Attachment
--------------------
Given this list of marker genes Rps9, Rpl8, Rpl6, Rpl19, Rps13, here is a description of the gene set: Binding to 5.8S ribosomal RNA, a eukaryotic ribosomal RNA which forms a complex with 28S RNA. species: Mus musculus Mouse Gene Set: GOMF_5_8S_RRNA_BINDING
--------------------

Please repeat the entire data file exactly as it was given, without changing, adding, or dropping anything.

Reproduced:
Given this list of marker genes Rps9, Rpl8, Rpl6, Rpl19, Rps13, here is a description of the gene set: Binding to 5.8S ribosomal RNA, a eukaryotic ribosomal RNA which forms a complex with 28S RNA. species: Mus musculus Mouse Gene Set: GOMF_5_8S_RRNA_BINDING